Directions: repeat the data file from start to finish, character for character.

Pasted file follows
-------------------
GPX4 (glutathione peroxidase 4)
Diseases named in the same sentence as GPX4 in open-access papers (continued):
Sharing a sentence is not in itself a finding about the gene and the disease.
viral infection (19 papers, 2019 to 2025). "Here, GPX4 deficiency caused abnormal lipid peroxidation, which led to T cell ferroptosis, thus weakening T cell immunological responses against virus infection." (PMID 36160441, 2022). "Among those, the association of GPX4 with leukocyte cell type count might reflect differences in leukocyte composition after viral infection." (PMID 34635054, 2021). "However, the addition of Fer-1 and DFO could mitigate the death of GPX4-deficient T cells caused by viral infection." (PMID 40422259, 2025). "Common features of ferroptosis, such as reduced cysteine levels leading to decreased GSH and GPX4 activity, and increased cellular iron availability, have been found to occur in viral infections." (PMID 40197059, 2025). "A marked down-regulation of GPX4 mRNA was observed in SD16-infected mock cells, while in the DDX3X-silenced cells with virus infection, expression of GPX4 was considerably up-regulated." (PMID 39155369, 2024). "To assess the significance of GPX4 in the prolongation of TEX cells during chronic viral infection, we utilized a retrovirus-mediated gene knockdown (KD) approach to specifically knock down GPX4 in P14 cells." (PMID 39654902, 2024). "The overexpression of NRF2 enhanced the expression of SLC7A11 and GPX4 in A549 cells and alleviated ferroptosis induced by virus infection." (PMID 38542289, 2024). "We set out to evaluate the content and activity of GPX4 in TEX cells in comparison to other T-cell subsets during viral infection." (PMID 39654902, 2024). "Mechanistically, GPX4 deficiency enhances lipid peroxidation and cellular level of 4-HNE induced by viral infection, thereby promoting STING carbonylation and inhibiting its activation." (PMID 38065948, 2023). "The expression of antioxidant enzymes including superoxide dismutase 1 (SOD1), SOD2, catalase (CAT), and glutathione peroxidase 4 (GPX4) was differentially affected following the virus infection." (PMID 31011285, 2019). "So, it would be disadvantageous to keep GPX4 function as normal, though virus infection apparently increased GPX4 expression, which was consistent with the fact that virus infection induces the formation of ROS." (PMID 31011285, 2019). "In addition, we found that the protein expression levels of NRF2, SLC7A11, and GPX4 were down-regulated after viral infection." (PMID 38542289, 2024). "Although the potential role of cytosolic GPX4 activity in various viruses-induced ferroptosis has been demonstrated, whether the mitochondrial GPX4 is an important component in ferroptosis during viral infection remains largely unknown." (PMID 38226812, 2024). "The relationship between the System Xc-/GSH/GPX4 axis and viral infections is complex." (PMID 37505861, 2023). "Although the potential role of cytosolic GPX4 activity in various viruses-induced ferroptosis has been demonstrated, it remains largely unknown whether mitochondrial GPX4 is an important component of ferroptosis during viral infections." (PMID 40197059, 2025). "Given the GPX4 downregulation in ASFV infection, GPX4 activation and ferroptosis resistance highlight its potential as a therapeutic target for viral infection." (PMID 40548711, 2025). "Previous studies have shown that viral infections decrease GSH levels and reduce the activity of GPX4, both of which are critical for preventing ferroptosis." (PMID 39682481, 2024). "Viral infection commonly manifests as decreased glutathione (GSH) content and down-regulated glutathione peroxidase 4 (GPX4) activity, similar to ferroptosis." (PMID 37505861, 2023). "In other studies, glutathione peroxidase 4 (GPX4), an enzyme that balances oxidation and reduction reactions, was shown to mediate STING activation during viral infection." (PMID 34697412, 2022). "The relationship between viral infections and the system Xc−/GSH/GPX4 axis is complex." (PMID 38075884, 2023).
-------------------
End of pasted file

GPX4 (glutathione peroxidase 4)
Diseases named in the same sentence as GPX4 in open-access papers (continued):
Sharing a sentence is not in itself a finding about the gene and the disease.
viral infection (19 papers, 2019 to 2025). "Here, GPX4 deficiency caused abnormal lipid peroxidation, which led to T cell ferroptosis, thus weakening T cell immunological responses against virus infection." (PMID 36160441, 2022). "Among those, the association of GPX4 with leukocyte cell type count might reflect differences in leukocyte composition after viral infection." (PMID 34635054, 2021). "However, the addition of Fer-1 and DFO could mitigate the death of GPX4-deficient T cells caused by viral infection." (PMID 40422259, 2025). "Common features of ferroptosis, such as reduced cysteine levels leading to decreased GSH and GPX4 activity, and increased cellular iron availability, have been found to occur in viral infections." (PMID 40197059, 2025). "A marked down-regulation of GPX4 mRNA was observed in SD16-infected mock cells, while in the DDX3X-silenced cells with virus infection, expression of GPX4 was considerably up-regulated." (PMID 39155369, 2024). "To assess the significance of GPX4 in the prolongation of TEX cells during chronic viral infection, we utilized a retrovirus-mediated gene knockdown (KD) approach to specifically knock down GPX4 in P14 cells." (PMID 39654902, 2024). "The overexpression of NRF2 enhanced the expression of SLC7A11 and GPX4 in A549 cells and alleviated ferroptosis induced by virus infection." (PMID 38542289, 2024). "We set out to evaluate the content and activity of GPX4 in TEX cells in comparison to other T-cell subsets during viral infection." (PMID 39654902, 2024). "Mechanistically, GPX4 deficiency enhances lipid peroxidation and cellular level of 4-HNE induced by viral infection, thereby promoting STING carbonylation and inhibiting its activation." (PMID 38065948, 2023). "The expression of antioxidant enzymes including superoxide dismutase 1 (SOD1), SOD2, catalase (CAT), and glutathione peroxidase 4 (GPX4) was differentially affected following the virus infection." (PMID 31011285, 2019). "So, it would be disadvantageous to keep GPX4 function as normal, though virus infection apparently increased GPX4 expression, which was consistent with the fact that virus infection induces the formation of ROS." (PMID 31011285, 2019). "In addition, we found that the protein expression levels of NRF2, SLC7A11, and GPX4 were down-regulated after viral infection." (PMID 38542289, 2024). "Although the potential role of cytosolic GPX4 activity in various viruses-induced ferroptosis has been demonstrated, whether the mitochondrial GPX4 is an important component in ferroptosis during viral infection remains largely unknown." (PMID 38226812, 2024). "The relationship between the System Xc-/GSH/GPX4 axis and viral infections is complex." (PMID 37505861, 2023). "Although the potential role of cytosolic GPX4 activity in various viruses-induced ferroptosis has been demonstrated, it remains largely unknown whether mitochondrial GPX4 is an important component of ferroptosis during viral infections." (PMID 40197059, 2025). "Given the GPX4 downregulation in ASFV infection, GPX4 activation and ferroptosis resistance highlight its potential as a therapeutic target for viral infection." (PMID 40548711, 2025). "Previous studies have shown that viral infections decrease GSH levels and reduce the activity of GPX4, both of which are critical for preventing ferroptosis." (PMID 39682481, 2024). "Viral infection commonly manifests as decreased glutathione (GSH) content and down-regulated glutathione peroxidase 4 (GPX4) activity, similar to ferroptosis." (PMID 37505861, 2023). "In other studies, glutathione peroxidase 4 (GPX4), an enzyme that balances oxidation and reduction reactions, was shown to mediate STING activation during viral infection." (PMID 34697412, 2022). "The relationship between viral infections and the system Xc−/GSH/GPX4 axis is complex." (PMID 38075884, 2023).